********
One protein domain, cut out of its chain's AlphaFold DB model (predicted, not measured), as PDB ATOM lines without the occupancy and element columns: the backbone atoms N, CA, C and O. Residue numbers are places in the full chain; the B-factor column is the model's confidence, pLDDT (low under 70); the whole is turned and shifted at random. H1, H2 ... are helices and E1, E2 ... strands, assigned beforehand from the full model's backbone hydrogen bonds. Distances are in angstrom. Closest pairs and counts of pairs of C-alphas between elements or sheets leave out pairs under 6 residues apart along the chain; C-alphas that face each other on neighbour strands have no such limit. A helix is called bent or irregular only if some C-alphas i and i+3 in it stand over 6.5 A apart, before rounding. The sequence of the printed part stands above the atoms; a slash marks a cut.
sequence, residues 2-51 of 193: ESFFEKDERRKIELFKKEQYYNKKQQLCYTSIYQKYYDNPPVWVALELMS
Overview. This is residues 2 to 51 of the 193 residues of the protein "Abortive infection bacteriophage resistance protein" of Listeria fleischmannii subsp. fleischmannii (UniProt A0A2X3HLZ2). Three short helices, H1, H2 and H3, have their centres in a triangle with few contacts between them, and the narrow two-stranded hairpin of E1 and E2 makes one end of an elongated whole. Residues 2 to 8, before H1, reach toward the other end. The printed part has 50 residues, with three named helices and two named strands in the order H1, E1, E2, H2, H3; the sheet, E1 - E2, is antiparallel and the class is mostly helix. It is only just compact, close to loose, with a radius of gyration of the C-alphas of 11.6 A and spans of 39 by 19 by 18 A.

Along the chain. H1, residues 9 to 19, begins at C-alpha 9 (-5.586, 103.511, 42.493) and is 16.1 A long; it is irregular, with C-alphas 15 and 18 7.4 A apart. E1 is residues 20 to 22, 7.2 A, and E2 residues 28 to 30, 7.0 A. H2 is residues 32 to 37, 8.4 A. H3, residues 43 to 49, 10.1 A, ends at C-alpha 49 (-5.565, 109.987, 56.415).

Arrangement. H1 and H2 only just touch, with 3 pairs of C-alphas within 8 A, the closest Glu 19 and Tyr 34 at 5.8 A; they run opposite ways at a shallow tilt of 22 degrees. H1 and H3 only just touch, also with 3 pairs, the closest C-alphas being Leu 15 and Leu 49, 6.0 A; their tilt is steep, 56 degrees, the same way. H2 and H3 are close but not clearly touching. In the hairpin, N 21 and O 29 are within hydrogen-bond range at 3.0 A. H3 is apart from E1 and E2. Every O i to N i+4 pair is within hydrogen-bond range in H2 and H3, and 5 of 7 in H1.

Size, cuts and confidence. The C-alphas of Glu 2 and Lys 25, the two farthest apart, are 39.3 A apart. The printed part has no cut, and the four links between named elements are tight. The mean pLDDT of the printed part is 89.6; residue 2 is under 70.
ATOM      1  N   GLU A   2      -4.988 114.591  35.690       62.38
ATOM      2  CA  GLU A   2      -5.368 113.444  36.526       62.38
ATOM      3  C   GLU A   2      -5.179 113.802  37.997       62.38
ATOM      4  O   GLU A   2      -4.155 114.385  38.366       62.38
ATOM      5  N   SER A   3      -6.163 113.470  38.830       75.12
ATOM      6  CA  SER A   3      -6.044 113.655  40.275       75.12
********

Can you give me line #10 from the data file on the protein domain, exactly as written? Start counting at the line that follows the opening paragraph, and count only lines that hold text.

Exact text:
ATOM      5  N   SER A   3      -6.163 113.470  38.830       75.12